Hours later, the kids asleep, I return to the basement and put in Super Breakout again. Upstairs, the PS3 is loaded with Shatter, an extremely good evolution of the same basic design. And yet I stay in the basement, long after the novelty wears off. The bare-bones 2k-of-ROM nature of the games means that the gameplay has to be good, or the cartridge goes right back in the box. Warlords, a 4 player variant of breakout, remains one of the best 4 player games ever made, and I'm pleased to say it's just as much fun as it was 30 years ago, even alone with 3 predictable AI opponents.
Because I spent the extra 5 bucks for a 7800, I'm also able to play a handful of games I remember more from college dorm rooms than living room couches. My very first experience with Robotron 2084, arguably the first and still one of the cleanest 2-stick-shooters, was on the 7800. Played with one hand each on two huge 7800 joysticks, the game is nearly a workout. The difference between playing with 1/4 inch of play on my thumbs and playing with my entire arm is inexplicably important to the experience.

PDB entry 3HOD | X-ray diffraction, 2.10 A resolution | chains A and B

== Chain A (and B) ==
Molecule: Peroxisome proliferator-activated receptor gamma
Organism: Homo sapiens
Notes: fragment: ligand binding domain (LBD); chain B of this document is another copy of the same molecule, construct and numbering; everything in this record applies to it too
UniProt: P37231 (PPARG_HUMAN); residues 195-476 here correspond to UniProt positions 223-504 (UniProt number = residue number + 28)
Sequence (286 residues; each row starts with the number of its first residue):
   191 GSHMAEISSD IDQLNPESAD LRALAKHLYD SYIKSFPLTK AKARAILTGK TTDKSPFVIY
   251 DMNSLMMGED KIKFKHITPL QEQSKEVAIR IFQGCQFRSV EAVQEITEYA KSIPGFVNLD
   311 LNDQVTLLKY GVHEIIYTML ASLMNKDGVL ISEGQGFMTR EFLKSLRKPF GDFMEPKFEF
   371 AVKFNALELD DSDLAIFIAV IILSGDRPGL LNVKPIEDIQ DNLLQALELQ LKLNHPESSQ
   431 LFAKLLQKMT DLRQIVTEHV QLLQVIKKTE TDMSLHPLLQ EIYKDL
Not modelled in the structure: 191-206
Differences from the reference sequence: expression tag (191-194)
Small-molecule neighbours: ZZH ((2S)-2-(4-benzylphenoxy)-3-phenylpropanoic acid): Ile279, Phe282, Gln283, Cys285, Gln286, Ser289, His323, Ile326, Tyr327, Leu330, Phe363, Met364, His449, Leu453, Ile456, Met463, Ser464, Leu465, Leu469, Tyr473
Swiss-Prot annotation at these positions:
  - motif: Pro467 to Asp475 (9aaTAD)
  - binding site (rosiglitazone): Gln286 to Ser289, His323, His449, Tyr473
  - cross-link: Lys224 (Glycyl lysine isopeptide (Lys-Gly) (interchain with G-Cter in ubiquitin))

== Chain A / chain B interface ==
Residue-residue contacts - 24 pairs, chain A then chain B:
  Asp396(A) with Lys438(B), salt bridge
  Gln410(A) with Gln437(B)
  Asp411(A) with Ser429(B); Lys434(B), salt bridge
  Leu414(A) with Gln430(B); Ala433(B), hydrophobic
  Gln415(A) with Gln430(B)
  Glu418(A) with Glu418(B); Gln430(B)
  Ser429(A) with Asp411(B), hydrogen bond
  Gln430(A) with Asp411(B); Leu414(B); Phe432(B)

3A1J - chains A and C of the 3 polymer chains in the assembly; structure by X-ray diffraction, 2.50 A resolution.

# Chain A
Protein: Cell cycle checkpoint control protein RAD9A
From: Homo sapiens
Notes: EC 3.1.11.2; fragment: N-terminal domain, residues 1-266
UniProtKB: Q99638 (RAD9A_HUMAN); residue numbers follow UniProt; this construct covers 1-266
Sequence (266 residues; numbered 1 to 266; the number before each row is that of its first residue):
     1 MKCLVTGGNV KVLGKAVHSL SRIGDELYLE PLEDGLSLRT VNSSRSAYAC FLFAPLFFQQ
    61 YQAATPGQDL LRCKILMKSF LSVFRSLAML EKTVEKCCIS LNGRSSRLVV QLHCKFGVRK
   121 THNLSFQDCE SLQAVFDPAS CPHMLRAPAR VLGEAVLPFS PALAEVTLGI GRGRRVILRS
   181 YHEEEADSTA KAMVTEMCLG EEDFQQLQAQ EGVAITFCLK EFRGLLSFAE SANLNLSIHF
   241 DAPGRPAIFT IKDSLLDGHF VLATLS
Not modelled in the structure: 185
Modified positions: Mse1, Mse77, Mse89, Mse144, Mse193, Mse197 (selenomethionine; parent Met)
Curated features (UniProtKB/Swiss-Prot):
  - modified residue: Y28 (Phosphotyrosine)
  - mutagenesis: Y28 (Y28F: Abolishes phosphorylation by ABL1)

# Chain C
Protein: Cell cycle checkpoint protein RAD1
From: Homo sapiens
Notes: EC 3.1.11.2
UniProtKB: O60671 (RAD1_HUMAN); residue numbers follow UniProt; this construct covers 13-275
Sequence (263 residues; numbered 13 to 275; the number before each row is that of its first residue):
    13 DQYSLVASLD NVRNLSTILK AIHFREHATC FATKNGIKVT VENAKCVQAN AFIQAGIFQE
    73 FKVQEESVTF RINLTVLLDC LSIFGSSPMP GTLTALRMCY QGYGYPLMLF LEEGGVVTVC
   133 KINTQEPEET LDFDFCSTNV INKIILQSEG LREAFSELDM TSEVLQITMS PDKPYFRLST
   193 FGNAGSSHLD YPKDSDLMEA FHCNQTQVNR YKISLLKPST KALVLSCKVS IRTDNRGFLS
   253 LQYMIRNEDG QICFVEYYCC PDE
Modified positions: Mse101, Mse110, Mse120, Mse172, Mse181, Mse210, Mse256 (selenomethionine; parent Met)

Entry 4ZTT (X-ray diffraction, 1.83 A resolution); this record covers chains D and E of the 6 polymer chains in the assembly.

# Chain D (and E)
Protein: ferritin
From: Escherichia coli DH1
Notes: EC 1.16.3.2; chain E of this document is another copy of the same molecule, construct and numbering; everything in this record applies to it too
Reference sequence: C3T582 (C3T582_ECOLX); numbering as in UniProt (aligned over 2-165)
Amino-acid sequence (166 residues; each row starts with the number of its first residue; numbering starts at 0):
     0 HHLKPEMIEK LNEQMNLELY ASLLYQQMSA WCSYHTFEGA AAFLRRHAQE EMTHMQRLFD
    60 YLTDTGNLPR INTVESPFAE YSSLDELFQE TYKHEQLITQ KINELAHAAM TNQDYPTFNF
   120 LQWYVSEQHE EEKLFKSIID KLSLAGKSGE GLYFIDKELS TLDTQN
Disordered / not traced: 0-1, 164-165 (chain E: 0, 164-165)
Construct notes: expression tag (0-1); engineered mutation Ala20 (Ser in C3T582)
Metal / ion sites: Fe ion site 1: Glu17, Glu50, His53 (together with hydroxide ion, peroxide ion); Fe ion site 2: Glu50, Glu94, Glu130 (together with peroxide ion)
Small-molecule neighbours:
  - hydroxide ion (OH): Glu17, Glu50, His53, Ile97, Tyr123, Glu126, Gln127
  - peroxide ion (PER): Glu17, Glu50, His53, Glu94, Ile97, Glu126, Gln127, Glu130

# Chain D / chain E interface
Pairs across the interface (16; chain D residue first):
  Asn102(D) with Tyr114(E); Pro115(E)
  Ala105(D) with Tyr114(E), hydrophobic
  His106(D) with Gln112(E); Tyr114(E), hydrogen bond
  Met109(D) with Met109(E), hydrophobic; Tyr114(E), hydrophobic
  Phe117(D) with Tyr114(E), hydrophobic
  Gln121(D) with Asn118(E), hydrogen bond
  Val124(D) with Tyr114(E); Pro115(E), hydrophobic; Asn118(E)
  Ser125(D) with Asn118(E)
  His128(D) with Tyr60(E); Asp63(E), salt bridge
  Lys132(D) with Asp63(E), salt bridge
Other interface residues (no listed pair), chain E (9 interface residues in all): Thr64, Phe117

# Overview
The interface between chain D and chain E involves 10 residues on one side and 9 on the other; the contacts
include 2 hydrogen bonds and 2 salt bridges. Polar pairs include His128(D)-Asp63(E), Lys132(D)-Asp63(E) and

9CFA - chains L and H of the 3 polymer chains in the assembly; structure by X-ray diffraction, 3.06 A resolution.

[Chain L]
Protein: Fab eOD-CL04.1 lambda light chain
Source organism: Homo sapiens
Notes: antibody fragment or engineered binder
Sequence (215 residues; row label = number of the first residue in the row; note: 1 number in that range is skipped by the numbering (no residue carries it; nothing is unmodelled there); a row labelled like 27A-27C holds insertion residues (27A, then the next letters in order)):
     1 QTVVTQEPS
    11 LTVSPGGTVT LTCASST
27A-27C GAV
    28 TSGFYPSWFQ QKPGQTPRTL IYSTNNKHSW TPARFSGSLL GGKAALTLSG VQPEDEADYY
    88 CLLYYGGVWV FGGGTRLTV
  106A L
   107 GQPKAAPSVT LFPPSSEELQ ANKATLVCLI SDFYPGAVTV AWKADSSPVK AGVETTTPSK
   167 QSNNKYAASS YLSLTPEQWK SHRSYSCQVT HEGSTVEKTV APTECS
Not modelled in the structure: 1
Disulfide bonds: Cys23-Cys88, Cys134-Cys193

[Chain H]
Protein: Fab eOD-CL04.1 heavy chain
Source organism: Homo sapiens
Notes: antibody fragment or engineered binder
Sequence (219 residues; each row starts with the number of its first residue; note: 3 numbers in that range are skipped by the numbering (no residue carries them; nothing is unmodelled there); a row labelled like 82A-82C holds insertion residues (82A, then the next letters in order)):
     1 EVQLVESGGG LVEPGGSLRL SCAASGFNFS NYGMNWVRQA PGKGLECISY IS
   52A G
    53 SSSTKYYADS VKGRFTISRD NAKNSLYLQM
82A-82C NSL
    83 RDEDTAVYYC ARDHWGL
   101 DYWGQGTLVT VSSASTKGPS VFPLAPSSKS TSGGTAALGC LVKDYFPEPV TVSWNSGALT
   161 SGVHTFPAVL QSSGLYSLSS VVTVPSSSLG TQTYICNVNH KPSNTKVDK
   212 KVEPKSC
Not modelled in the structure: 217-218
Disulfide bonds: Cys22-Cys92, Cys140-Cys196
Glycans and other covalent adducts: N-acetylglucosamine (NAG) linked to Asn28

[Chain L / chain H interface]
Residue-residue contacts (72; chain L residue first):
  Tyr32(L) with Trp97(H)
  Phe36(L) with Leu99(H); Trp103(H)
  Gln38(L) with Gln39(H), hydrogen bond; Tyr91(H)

Game after game, I keep playing just because it feels good. The paddle controls are big and clunky and meaty and smooth. The length of the joystick cords forces me to keep the futon close to the TV, and I feel an extraordinary sense of connection to the ludicrously simplistic graphics and 8-bit bleeps. Where my PS3 controller feels like porcelain, a delicate instrument of fine motor control that could break with the slightest abuse, the original Atari joystick feels like a power tool chiseled out of a solid slab of aggressive plastic and skid-proof rubber, something more likely to be controlling an industrial crane than a videogame.
And the games are wondrously short. The earliest Atari games featured (oddly) two minute and sixteen second timers. With such a short timer, and an instant reset, the games are repeatable, approachable and addictive, a lesson well learned by the developers of a few XBLA titles, such as Geometry Wars, but not many others.
Perhaps most importantly, the environment is right. Compared to the sterile technology shrine of my living room, the musty old basement is simply the right place to play these games. This is the true revelation: software is only a small piece of the gaming puzzle. In the age of the Wii, I guess this shouldn't have come as a surprise. Games aren't just things we look at, they're things we live with for a little while. We touch them and hear them and even smell them. It wasn't until I made the effort to create -- to re-create -- the whole experience that I understood that, perhaps, you can go home again.